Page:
Perhaps few debts create more anxiety than a debt to the Internal Revenue Service. Owing taxes to the government can be especially troublesome since the government has more authority and fewer restrictions when it comes to collecting a debt. While your other creditors may have to go to court to obtain permission to garnish your wages or initiate other collection activity, the IRS does not. They must simply assess the tax and notify you of their intentions to collect the debt.
For this reason, it is crucial that you take action as soon as you recognize that you are unable to pay what the IRS says you owe. Fortunately, there are numerous options available for getting you through this difficult time even if you are already under threat of a levy.
What assets can the IRS levy?
When the IRS or another taxing authority puts a levy on your property, it means they have effectively taken it. This is different from a lien, which holds the property as security for an unpaid debt. With a levy, the government has already seized it. Agents may then sell the property to satisfy the debt. However, this will not happen suddenly. You will receive a final notice from the IRS about 30 days before the levy occurs. The IRS may levy any of the following assets:
- Your Georgia home or other real estate
- Your vehicle and any recreational vehicles you own, such as a boat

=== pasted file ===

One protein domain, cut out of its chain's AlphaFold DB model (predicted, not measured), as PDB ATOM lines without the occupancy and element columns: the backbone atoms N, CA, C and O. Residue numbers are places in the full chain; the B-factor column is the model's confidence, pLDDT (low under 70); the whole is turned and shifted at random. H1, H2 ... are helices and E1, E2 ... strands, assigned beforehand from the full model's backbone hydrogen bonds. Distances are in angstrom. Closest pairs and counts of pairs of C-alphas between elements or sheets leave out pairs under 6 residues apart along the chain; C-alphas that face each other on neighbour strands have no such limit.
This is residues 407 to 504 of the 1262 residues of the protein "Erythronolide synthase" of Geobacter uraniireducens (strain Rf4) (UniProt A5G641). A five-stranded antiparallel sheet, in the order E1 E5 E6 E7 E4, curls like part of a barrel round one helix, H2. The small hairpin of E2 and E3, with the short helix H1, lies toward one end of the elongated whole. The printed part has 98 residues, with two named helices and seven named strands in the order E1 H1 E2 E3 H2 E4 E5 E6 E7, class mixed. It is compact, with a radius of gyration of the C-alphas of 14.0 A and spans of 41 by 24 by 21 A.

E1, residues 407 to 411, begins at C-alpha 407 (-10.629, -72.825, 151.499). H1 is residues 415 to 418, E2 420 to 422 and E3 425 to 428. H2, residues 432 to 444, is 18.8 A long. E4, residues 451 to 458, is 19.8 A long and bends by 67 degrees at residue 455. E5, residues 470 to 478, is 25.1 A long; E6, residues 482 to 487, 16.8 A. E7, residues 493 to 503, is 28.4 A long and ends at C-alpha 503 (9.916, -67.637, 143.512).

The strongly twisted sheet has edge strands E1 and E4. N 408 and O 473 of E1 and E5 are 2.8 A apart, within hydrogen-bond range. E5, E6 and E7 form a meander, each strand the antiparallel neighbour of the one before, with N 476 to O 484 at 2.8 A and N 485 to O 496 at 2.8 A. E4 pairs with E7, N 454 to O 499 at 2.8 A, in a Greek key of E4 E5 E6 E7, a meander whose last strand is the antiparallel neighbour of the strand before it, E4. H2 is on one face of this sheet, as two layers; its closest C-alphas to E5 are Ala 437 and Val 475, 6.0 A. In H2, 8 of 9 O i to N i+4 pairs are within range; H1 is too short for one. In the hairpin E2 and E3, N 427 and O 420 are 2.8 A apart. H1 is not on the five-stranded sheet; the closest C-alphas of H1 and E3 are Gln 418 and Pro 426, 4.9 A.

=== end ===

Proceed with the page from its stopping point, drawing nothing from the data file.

- Your bank account
- Income from rental properties you own
- Dividends from investments
- Your retirement account
- The cash value of your life insurance policy
The IRS may also levy your wages, commissions and bonuses. Just as with a wage garnishment another creditor may seek, your employer will have to deduct a prescribed amount from your paycheck and send it to the IRS to apply to your debt. If you are already struggling to keep up with your bills and debts, this action may create even more pressure.
What can I do?
If you owe the IRS money, the worst thing you can do is to ignore any mail you get from the agency. The clock continues to tick down to the deadline, and denying the problem will not make it go away.
By acting quickly, you may be able to resolve the debt through one of several options, such as seeking a payment plan, applying for a temporary suspension or requesting to pay a reduced amount to settle the debt. There may be additional options that best suit your circumstances and ability to repay what the government says you owe.